London Plan – ABD Submits Comments

We made some initial comments on the “London Plan” in December. That is a document that spells out how Mayor Sadiq Khan intends to plan your life – at least so far as residents of London are concerned or those who have to use the transport system in the capital.

What’s the London Plan? It’s a document that sets the “spatial development” strategy for London over the next few years and has legal implications for planning developments, housing construction, transport infrastructure, and many other aspects of our lives.

The London Plan spells out how he intends to enforce “modal shift”, i.e. force you to use public transport or walk/cycle and ensure you take more exercise to improve your health. He intends to turn roads whose essential purpose is the movement of goods and people into places for “social interaction”.

Cars and other private transport modes will be discouraged by such means as reducing parking provision to zero, thus forcing us back into the Victorian era if not further.

He wants to fix his budget problems arising from financial incompetence and promises he made to get elected, now called a “funding gap”, by raising taxes including taking control of Vehicle Excise Duty (VED).

Some of this is covered in the Mayor’s Transport Strategy of course which we have encouraged people to respond to. But the important point is that unlike that where the Mayor will decide on the outcome, the London Plan is the subject of an inquiry led by a Planning Inspector, i.e. it’s an independent review.

You can see what the ABD has submitted to the inquiry on the London Plan here:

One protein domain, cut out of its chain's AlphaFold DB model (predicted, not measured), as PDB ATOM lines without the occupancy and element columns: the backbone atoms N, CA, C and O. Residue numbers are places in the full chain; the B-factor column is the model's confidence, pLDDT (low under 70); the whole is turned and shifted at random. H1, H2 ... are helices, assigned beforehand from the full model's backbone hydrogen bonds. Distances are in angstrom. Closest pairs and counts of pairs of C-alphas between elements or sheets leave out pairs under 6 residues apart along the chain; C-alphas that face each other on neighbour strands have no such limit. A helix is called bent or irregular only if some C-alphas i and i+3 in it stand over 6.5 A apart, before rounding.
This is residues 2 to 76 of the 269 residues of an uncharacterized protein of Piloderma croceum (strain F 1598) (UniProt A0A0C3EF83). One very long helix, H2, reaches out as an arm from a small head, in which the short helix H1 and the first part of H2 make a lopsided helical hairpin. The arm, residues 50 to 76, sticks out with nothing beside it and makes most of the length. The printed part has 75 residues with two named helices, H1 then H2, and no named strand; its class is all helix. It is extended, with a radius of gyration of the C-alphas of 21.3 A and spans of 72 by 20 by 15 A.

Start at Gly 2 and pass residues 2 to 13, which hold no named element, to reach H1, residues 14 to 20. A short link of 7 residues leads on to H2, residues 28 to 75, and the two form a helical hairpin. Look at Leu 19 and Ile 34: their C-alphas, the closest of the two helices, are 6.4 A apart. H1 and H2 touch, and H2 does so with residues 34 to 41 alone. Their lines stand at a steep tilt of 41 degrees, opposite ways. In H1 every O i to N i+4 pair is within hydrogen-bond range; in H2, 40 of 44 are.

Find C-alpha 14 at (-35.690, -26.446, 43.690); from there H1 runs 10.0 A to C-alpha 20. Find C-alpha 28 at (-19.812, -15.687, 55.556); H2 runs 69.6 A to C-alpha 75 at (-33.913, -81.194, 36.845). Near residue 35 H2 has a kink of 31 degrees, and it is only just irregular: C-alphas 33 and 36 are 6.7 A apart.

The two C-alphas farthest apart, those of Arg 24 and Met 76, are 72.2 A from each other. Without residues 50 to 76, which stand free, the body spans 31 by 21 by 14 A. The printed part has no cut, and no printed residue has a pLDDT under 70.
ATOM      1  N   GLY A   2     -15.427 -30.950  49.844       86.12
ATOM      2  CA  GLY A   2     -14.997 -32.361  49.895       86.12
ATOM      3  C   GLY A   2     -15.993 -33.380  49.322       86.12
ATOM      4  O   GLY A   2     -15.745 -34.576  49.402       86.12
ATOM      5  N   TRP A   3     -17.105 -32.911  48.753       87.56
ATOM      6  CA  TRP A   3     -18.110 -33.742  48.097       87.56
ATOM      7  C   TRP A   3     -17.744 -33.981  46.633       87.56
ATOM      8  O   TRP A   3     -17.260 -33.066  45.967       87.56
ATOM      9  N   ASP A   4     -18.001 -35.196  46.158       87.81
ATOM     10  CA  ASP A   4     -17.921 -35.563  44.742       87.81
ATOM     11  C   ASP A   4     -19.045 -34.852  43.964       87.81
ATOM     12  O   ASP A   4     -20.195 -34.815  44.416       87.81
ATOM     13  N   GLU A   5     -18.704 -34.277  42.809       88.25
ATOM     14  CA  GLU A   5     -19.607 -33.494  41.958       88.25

You can also submit your own comments on the London Plan to the public consultation by going here: . Please be sure to do so. The more comments that are received, the better.

Roger Lawson


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Publicity for Traffic Management Proposals

The ABD has set up a petition on the government website demanding that traffic authorities should be required to give greater publicity to proposed traffic management measures, such as reduced speed limits, traffic calming schemes, waiting restrictions etc, so that all road users, including drivers who use the roads but don’t live in the area, are made aware of them and have the opportunity to object.  The petition is now live and is at:

Please consider signing the petition and passing the details on to others who may wish to do so.

Roger Lawson

Westminster Diesel Parking Charge

The London Borough of Westminster is to trial an increased on-street parking charge for diesel vehicles. It will be a trial scheme in the Marylebone/Fitzrovia areas starting in April. Diesel vehicles will pay an extra 50% on the normal charge of £4.90 per hour.

The object is stated to improve air quality by deterring diesel vehicle usage and ownership. The additional money raised will be used to subsidise public transport schemes.